In his essayistic fragment Religion and Philosophy in Germany, the writer Heinrich Heine provocatively notes:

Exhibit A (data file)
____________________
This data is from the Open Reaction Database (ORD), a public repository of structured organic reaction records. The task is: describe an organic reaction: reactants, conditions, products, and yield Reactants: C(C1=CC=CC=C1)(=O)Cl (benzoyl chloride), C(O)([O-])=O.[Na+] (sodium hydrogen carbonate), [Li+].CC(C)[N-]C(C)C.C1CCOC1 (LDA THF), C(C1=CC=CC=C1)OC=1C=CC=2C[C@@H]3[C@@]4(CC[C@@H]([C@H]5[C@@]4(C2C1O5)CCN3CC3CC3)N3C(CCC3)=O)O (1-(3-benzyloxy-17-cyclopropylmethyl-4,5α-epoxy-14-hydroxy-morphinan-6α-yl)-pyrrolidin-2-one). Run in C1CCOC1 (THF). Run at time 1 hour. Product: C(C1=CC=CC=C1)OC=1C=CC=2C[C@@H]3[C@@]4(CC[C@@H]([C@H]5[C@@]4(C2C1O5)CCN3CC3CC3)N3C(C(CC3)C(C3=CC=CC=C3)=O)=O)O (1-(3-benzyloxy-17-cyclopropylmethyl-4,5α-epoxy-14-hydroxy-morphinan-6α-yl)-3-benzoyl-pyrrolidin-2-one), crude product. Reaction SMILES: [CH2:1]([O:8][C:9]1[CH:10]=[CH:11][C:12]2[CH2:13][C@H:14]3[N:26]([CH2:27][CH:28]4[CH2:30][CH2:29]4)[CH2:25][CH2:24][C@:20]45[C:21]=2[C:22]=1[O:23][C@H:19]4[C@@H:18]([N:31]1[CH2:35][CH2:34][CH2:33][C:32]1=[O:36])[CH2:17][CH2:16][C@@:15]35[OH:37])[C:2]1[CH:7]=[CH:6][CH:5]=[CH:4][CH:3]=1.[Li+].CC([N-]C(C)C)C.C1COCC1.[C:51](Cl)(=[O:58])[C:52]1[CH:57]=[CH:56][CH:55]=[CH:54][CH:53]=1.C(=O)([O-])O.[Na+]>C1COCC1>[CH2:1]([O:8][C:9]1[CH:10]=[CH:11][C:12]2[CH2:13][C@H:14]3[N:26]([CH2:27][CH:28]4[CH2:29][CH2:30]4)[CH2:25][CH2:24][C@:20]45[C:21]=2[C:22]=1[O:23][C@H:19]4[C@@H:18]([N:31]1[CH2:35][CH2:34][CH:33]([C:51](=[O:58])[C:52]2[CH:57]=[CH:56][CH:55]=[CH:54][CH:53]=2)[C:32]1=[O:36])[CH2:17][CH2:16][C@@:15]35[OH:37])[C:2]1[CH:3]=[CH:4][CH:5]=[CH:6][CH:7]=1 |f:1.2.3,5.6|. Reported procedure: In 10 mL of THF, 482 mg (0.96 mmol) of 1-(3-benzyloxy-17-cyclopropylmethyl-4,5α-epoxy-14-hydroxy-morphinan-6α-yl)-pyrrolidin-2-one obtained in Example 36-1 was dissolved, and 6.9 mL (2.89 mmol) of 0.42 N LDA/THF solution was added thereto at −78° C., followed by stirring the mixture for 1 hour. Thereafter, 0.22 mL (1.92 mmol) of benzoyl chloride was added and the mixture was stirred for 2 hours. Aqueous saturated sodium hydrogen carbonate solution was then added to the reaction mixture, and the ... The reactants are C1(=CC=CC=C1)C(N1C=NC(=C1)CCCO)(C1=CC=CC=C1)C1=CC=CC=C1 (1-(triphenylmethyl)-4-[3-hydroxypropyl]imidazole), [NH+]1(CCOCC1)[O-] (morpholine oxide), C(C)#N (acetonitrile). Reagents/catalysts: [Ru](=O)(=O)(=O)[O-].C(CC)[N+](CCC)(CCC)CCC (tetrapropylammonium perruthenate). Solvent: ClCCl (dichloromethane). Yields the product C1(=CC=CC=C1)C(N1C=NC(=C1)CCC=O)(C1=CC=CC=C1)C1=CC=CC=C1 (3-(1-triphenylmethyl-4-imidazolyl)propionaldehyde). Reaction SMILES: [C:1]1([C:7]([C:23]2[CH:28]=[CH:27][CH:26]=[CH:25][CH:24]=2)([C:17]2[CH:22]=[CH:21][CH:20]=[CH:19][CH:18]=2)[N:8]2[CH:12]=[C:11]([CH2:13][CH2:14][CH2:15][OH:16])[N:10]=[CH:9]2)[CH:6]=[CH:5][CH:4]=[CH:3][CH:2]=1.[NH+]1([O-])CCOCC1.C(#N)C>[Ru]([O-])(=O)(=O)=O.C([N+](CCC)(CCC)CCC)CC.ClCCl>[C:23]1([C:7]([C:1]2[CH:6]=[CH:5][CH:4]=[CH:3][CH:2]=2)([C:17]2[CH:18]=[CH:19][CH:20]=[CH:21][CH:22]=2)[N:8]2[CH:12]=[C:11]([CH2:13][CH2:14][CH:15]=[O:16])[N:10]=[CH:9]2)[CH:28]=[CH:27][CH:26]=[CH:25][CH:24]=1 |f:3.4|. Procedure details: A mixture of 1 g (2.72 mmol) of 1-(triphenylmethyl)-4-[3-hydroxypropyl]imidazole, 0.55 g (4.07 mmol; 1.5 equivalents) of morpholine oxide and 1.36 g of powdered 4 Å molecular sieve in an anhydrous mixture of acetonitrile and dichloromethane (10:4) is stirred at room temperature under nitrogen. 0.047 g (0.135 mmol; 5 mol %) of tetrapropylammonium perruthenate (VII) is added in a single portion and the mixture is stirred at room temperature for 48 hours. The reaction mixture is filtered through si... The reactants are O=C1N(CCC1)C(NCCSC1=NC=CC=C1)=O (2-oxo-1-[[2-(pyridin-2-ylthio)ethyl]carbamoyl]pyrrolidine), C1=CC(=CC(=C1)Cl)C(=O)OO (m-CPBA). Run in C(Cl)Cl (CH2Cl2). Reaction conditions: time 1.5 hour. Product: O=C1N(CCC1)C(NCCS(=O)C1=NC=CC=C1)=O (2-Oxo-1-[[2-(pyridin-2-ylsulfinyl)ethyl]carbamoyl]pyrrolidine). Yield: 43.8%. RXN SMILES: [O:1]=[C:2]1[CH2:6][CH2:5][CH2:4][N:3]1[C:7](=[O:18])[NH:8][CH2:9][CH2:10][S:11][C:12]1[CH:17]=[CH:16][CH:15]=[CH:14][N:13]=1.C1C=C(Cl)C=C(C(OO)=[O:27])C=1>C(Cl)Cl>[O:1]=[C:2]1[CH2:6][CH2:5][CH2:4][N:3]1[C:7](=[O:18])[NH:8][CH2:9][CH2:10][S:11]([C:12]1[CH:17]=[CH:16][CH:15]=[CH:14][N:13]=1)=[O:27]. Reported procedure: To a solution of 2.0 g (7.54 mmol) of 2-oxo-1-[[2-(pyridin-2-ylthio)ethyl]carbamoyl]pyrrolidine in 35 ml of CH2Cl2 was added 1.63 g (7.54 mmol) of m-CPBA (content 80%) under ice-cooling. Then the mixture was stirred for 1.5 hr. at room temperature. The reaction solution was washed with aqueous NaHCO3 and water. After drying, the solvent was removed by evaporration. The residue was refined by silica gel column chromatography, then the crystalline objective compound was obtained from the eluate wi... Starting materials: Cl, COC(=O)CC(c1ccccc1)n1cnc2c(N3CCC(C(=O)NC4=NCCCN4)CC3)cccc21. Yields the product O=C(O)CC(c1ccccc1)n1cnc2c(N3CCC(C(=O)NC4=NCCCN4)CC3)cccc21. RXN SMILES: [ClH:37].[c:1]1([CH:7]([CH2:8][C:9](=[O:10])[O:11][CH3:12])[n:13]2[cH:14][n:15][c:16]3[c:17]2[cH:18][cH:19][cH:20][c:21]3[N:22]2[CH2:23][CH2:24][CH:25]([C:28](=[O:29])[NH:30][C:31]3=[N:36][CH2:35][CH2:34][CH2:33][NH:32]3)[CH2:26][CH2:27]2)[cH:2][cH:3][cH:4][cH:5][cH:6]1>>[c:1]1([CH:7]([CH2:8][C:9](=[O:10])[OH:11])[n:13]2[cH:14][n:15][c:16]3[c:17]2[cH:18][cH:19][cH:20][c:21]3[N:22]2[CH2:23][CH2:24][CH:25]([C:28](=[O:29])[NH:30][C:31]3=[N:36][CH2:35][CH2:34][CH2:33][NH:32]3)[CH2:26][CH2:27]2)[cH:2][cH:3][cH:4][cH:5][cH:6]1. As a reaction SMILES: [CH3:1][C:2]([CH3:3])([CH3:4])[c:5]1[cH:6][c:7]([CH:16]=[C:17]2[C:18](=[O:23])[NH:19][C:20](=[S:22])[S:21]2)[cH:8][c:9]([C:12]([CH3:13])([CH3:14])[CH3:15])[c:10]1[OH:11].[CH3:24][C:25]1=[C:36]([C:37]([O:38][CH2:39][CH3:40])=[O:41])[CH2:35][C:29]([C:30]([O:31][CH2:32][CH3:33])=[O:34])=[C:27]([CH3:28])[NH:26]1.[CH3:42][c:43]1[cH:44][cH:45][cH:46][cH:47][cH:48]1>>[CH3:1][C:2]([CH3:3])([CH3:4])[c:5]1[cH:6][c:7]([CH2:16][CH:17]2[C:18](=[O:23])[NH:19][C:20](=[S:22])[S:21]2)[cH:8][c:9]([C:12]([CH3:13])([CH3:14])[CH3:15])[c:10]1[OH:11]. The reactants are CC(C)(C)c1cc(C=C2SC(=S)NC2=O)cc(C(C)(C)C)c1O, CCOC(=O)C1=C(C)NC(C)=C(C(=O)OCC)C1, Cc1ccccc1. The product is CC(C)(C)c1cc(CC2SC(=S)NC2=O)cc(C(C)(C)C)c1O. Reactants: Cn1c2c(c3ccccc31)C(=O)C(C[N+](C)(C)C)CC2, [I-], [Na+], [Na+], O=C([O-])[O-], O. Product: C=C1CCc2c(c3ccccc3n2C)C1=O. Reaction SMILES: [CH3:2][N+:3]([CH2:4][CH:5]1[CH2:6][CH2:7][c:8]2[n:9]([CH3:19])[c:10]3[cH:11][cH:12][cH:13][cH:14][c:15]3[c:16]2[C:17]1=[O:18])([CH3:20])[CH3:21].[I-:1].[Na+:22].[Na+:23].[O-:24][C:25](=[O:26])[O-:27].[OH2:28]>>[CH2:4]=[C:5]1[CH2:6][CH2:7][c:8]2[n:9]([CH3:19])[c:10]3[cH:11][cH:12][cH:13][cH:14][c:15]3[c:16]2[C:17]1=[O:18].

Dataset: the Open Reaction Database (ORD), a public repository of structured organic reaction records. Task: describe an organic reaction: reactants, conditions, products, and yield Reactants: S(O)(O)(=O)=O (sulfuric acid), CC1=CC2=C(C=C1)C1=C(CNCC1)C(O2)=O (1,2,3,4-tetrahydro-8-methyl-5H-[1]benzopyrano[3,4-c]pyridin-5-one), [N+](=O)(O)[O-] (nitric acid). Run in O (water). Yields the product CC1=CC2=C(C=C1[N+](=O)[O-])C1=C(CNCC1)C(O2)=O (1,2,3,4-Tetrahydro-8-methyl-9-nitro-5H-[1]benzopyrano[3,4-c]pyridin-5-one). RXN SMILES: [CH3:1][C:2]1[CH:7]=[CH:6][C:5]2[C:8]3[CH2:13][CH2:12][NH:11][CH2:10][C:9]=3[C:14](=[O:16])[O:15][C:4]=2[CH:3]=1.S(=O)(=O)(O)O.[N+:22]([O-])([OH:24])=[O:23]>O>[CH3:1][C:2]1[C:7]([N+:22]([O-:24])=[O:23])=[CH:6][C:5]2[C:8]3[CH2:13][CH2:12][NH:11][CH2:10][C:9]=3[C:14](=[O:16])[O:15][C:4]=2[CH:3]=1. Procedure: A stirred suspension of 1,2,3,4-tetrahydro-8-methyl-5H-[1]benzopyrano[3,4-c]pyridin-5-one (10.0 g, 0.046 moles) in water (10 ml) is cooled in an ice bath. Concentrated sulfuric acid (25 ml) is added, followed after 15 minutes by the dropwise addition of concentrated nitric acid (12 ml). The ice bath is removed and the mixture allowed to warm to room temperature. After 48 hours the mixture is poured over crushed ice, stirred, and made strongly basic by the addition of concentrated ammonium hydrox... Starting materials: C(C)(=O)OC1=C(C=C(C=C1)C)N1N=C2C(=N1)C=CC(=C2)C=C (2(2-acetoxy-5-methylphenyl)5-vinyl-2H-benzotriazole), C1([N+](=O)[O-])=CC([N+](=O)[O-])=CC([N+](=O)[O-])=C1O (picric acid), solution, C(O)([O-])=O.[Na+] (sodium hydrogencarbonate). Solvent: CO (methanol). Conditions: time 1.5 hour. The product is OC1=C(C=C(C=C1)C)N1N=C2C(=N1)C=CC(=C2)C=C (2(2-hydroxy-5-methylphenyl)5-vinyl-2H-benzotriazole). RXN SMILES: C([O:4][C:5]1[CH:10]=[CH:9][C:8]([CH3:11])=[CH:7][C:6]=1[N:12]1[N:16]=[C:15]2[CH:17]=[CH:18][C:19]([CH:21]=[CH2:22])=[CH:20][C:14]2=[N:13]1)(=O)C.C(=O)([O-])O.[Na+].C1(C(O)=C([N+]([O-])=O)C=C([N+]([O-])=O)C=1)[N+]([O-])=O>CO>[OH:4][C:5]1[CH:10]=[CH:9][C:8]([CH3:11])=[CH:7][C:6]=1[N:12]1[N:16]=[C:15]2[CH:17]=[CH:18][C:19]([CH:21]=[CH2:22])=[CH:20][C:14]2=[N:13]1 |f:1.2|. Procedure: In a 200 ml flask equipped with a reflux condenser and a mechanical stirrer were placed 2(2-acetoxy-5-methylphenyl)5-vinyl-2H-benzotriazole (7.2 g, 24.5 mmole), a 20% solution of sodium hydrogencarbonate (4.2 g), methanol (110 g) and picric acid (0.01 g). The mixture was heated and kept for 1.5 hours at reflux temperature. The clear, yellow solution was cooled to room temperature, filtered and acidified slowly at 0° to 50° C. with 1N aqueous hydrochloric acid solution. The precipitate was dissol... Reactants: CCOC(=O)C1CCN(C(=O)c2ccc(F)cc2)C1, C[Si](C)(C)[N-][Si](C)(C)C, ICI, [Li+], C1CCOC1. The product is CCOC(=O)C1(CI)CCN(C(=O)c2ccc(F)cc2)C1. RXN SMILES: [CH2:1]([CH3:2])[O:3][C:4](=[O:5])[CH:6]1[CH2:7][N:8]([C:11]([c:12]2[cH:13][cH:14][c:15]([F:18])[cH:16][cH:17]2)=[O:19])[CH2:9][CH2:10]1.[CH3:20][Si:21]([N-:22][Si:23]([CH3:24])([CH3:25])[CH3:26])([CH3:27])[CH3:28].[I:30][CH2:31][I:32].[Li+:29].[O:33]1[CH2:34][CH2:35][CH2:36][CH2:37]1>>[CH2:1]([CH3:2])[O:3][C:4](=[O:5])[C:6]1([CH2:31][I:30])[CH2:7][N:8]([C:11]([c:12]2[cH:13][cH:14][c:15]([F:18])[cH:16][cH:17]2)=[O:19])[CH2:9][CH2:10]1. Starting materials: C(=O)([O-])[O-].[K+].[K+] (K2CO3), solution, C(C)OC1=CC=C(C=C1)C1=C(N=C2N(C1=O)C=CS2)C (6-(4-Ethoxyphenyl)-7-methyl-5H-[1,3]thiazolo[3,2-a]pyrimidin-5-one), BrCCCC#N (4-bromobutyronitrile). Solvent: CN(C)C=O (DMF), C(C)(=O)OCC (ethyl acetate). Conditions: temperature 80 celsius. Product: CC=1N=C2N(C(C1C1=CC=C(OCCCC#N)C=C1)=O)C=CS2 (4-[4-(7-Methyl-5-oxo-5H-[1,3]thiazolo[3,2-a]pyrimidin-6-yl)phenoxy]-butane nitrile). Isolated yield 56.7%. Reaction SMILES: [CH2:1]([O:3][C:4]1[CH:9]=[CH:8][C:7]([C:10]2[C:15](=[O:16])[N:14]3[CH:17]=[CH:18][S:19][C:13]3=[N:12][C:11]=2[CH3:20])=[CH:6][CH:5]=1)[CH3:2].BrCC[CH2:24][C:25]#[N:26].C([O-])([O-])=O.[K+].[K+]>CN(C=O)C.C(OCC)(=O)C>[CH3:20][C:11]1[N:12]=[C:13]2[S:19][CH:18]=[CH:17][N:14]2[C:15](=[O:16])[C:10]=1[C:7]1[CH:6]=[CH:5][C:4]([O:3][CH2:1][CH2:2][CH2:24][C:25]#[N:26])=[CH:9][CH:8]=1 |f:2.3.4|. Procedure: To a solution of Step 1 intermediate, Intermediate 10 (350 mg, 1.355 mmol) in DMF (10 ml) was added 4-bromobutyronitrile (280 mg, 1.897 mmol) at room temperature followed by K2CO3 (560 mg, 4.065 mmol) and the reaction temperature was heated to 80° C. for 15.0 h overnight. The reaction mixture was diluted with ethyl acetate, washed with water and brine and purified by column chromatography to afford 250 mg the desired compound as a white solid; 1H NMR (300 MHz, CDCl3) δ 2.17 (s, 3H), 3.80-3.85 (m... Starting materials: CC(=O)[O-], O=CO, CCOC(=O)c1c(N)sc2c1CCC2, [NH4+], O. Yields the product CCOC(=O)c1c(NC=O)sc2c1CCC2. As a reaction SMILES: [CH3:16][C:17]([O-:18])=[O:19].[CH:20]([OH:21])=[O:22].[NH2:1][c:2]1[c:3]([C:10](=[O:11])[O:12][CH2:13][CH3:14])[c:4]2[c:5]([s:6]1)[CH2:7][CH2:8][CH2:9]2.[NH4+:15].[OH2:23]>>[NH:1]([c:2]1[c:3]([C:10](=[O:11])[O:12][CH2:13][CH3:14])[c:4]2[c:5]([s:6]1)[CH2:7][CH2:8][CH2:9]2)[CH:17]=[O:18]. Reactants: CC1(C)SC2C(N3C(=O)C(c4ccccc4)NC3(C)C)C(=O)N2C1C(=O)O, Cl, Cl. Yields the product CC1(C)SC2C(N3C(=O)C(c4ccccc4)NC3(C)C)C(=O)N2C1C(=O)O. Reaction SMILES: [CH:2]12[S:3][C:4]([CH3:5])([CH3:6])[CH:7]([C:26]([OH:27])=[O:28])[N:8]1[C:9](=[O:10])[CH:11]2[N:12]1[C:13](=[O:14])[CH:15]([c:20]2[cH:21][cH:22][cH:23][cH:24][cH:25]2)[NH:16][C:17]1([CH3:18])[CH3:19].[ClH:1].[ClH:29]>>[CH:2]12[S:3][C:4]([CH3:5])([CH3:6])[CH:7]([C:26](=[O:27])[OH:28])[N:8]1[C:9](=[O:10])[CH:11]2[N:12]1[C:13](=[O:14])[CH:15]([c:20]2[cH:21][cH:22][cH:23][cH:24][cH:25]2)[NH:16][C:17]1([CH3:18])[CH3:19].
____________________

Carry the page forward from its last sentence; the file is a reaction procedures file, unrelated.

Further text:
From the moment that a religion solicits the aid of philosophy, its downfall is inevitable. Trying to defend its elf, it merely prattles itself ever more deeply into destruction. Religion, like every absolutism, must not seek to justify itself. Prometheus is bound to the rock by a silent force, and Aeschylus does not allow personified power to utter a single word. It must remain silent. The moment the religious venture to print a catechism supported by argument, the moment political absolutism releases official state documents, both are near their end. But therein consists our triumph: we have managed to get our opponents to talk, and now we can hold them to account.1